Starbucks founder's hot pay package: $65M
One-Percenter of the Week: The coffee giant paid CEO Howard Schultz 55% more last year than the average S&P 500 CEO earned. But most strikingly, he got a $12 million retention bonus just to stay. Were they afraid he'd go to Folger's?
You might have heard that your Starbucks coffee is getting more expensive because of the rising price of beans.
But there may be another reason: The big pay that the coffee giant scoops out to CEO and founder Howard Schultz.
All told, Schultz got $65 million last year. At, say, $3.25 for a tall latte, that’s 20 million cups of joe. But the total is only one of several reasons the Starbucks (SBUX) chief is my latest One-Percenter of the Week.
First, his triple-espresso pay puts him in an elite group of $50-million-plus CEOs. His basic pay alone, called "direct compensation," was nearly $16.4 million, 55% higher than the median S&P 500 CEO pay of $10.6 million for 2010 (the latest year available) as calculated by Equilar, an executive compensation research firm. The rest includes $36.8 million from cashing out options, and a "retention bonus" of $12 million.
Second, that $12 million retention bonus is a mystery to me, for a number of reasons. Schultz founded Starbucks, and he has faithfully served as the company's chairman since 1985. He returned as CEO in 2008, when the company was struggling. He also has huge exposure to the company's stock, owning 30.6 million shares.
That’s plenty of reason to stick around, and he’s not about to run off and work for Green Mountain Coffee Roasters (GMCR). So paying him a retention bonus is like giving a New York Giants fan free tickets for the Super Bowl, then throwing in cash as an incentive to actually go to the game. Not needed.
Third, he’s not exactly hurting for cash. According to the company, Schultz recently owned $117.4 million worth of vested stock options, and another $51.7 million worth of unvested options. "Vested" means that he is free to cash out the options if he wants. His company-paid home-security costs alone, at about $200,000, are around four times the typical household income in the U.S. But at least it is down from the $681,000 in home-security costs the company paid in 2009, points out ISS Proxy Advisory Services.
An outsized pay gap
Fourth, there’s the vast pay gap between Schultz and the bulk of his employees. According to PayScale.com, which estimates industry pay levels, Starbucks baristas and food managers make $24,800 a year, on average, excluding any income from stock-options programs. This means Schultz makes over 660 times more than his baristas and other workers, a ratio well more than twice the typical CEO-to-worker pay imbalance.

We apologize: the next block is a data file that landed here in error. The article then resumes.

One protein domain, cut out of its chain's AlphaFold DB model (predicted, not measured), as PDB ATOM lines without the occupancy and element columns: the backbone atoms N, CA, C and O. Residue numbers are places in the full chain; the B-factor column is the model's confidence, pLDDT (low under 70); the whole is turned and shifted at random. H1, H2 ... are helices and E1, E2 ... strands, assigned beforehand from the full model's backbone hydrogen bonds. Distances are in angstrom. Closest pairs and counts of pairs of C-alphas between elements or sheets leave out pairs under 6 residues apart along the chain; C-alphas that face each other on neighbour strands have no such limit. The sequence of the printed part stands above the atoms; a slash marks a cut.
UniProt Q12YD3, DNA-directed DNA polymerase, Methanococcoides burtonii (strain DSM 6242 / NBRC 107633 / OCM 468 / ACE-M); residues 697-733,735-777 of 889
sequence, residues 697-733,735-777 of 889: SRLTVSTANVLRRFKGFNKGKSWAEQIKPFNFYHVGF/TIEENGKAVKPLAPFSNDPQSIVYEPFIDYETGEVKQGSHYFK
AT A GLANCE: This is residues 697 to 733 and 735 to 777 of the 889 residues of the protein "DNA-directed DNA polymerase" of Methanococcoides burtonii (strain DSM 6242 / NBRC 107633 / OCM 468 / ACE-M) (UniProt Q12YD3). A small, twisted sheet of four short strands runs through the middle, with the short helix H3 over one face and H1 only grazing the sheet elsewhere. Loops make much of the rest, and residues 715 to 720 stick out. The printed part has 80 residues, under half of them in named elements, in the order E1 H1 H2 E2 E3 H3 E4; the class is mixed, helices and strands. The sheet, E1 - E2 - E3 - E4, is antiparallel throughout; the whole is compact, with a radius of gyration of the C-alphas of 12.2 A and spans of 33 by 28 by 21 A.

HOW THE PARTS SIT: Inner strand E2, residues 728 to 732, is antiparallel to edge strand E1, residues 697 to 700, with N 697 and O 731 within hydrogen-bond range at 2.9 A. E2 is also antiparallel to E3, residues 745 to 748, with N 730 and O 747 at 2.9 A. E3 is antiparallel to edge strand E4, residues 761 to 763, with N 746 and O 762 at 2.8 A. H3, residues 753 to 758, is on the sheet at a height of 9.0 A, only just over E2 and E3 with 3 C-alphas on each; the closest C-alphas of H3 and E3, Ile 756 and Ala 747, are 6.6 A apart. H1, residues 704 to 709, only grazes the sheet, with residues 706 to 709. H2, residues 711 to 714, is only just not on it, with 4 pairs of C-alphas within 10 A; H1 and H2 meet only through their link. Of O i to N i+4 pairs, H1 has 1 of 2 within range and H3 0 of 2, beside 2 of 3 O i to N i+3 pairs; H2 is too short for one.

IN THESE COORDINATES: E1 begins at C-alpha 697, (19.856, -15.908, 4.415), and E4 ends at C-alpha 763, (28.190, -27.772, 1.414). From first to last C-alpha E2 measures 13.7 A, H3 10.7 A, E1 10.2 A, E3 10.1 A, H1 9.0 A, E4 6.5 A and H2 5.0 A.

Even assuming he works an 80-hour week and took only two weeks off, Schultz made $4,100 an hour, compared to a typical barista wage of probably around $12 an hour. "I wonder how Starbucks’ baristas feel" about Schultz's pay, asks Lisa Lindsley, who monitors CEO pay closely as director of capital strategies at the American Federation of State, County and Municipal Employees (AFSCME).
No doubt, he's done well
Now, to be fair: Schultz founded the company, and his return to the CEO slot seemed to turn it around, so he's created plenty of jobs for 99%-ers. The company employees about 200,000 people and it added 3,700 net new jobs last year, says Jim Olson, a Starbucks spokesman. The company plans to open at least 200 new stores in 2012 and redesign 1,700, which will create thousands of jobs, says Olson.
Starbucks also says the retention bonus for Schultz was a way to "recognize his leadership in the transformation of the company," and also a way to ensure he continues to lead Starbucks "through the next phase of critical growth." Olson notes that 89% of Schultz's pay is linked to company performance, so his level of pay is partly a reflection of how well he's done as a CEO and how much the stock has gone up as a result. Starbucks stock advanced about 45% last year, compared to flat returns for the S&P 500.
Those stock gains are due to solid performance. Most recently, total sales increased 16% to a record $3.4 billion in the fourth quarter, and sales at stores open more than a year were up an impressive 9%, on a 7% increase in traffic. Earnings were up 11%, in part because Starbucks didn't pass through all of the bean-price increases to consumers, sharing a little of the pain with shareholders in the form of lower profit margins. And the company opened 241 new stores, net, reaching 500 stores in mainland China and Latin America.
Latin America brings us to another issue. Starbucks has come under criticism in the past for not buying "fair trade" coffee beans, or beans produced by groups that protect the environment and pay a reasonable wage. Starbucks' website says 84% of its beans are "fair trade" sourced.
But that begs the question of how big the pay gap is between Schultz and the people who pick his beans. "Even fair-trade coffee doesn't assure pickers get a living wage," says Karanja Gaçuça, a frequent spokesman for Occupy Wall Street and former Wall Street analyst. Gaçuça adds that the $12 million retention bonus alone “could go a long way to compensate those workers, instead of going into the bank account of a CEO.”
At the time of publication, Michael Brush did not own shares of any company mentioned in this column. Brush is an MSN Money columnist and the editor of Brush Up on Stocks, an investment newsletter.
Read previous One-Percenters of the Week:
- In Congress, nearly half are millionaires
- Zynga chief's $1 billion-plus payday
- Highest-paid CEO collected $145.3 million in a year
- UnitedHealth CEO cashes in on big pay gap
- CEO sheds title, collects $100 million